Sensitive Big Data – Known knowns and Unknown unknowns… Jun 15, 2015
During a press conference thirteen years ago, Defense Secretary Donald Rumsfeld famously answered a question about how military decision-making was impacted by the lack of evidence for linking Iraq with nuclear weapons:
There are known knowns; there are things we know we know … there are known unknowns; … we know there are some things we do not know. But there are also unknown unknowns — the ones we don’t know we don’t know. And if one looks throughout the history of our country and other free countries, it is the latter category that tend to be the difficult ones”
In conversations with Hadoop customers across banking, insurance, technology, healthcare, etc. trying to secure data in Hadoop, I often get a sense that they share a similar degree of opacity in knowing what degree of sensitive data and risk sit inside Hadoop. In fact, one of the very most important reasons for leveraging Hadoop – the platform’s flexibility in processing data without fixed schemas – creates options and inputs that can greatly increase this opacity and risk.
Putting Rumsfeld’s notions of unknowns into a matrix, there are some interesting parallels between known information in a military context (where the bad guys are), and known data in the Big Data context (where the sensitive data lies). And the outer layer (the unknown unknowns) looks even more applicable in the context of data sitting inside meta-data formats that do not create clear boundaries or labels for data.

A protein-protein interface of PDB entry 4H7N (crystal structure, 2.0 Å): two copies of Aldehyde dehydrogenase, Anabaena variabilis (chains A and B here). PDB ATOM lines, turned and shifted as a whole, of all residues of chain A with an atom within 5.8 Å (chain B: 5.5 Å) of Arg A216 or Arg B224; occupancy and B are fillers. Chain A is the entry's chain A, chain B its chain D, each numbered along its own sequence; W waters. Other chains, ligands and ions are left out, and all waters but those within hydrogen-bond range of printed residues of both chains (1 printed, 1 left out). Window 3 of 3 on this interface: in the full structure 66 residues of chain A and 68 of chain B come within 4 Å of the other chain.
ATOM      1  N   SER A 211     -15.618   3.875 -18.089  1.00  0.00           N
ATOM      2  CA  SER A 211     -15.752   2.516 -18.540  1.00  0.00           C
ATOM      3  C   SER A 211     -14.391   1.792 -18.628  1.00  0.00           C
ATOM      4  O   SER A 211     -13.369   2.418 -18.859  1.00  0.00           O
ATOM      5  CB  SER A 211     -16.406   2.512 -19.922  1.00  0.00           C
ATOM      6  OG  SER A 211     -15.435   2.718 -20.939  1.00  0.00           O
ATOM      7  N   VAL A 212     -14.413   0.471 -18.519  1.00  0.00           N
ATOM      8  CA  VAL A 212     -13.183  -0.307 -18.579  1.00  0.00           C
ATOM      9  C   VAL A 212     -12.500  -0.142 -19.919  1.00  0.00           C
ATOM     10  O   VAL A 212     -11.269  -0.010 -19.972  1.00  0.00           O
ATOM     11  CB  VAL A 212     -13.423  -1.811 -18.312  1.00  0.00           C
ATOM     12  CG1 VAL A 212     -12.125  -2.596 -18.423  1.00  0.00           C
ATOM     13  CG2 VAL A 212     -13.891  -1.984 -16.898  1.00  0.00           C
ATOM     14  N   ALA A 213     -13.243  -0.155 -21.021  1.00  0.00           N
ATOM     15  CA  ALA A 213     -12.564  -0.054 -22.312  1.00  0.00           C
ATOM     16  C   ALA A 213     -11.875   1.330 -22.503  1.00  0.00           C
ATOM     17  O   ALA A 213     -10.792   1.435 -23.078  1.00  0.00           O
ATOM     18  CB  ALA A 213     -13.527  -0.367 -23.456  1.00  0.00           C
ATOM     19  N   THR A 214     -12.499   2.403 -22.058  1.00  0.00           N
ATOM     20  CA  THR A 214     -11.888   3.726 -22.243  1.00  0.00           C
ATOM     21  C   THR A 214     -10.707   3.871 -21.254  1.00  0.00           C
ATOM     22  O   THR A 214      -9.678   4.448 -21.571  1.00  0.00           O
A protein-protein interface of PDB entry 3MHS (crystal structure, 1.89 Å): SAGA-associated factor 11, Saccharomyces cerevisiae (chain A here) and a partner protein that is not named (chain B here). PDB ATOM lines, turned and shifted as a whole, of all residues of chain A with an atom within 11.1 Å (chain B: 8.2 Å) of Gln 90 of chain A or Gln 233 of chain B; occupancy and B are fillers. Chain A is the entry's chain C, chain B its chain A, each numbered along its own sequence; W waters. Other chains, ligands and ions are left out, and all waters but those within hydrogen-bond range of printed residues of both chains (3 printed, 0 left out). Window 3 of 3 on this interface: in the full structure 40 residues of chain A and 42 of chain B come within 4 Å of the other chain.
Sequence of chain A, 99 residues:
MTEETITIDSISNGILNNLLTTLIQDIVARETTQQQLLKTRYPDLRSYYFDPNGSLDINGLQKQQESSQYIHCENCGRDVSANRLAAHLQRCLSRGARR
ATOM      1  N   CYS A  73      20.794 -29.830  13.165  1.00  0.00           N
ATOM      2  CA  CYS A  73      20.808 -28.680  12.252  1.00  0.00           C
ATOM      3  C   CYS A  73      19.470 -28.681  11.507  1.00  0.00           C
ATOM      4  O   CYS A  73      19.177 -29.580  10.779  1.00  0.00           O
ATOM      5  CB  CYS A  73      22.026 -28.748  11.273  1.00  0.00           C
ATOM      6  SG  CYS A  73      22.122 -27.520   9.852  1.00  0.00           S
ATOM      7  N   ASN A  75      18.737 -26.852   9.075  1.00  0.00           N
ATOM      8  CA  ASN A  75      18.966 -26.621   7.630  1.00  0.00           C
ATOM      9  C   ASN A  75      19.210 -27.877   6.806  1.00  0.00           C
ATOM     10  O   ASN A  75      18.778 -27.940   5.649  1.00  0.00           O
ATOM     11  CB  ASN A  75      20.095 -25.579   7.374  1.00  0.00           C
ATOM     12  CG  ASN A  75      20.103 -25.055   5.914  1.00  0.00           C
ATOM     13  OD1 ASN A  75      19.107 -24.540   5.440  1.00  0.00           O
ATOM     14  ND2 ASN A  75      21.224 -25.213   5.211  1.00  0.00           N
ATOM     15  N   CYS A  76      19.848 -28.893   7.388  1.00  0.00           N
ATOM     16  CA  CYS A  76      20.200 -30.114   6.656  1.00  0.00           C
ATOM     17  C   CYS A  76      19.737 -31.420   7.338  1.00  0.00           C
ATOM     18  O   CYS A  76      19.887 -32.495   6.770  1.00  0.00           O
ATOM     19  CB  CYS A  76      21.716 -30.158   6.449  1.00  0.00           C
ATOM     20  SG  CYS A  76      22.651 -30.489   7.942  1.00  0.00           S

See the matrix immediately below. I ended up with four boxes, and the creation of a “fourth” category, call it the “known knowns”. Rumsfeld didn’t really have a reason or need to point out things known inside known context, but we certainly do for Big Data, it’s the easiest box to manage and secure: the known data inside the known meta-data.
Where things get really tricky for Hadoop enterprises is on the left-hand side, and especially the top left box– classic Rumsfeldian Unknown Unknowns! With enterprises bringing, merging, multiplexing sensitive data in Hadoop, in formats that do not structure the location of risk, with content that could include PCI, PII, HIPAA data that could leak, lurk, or add risk of exposure if not properly protected and/or audited.
I’ll post next on some strategies for tackling the Unknown knows at scale.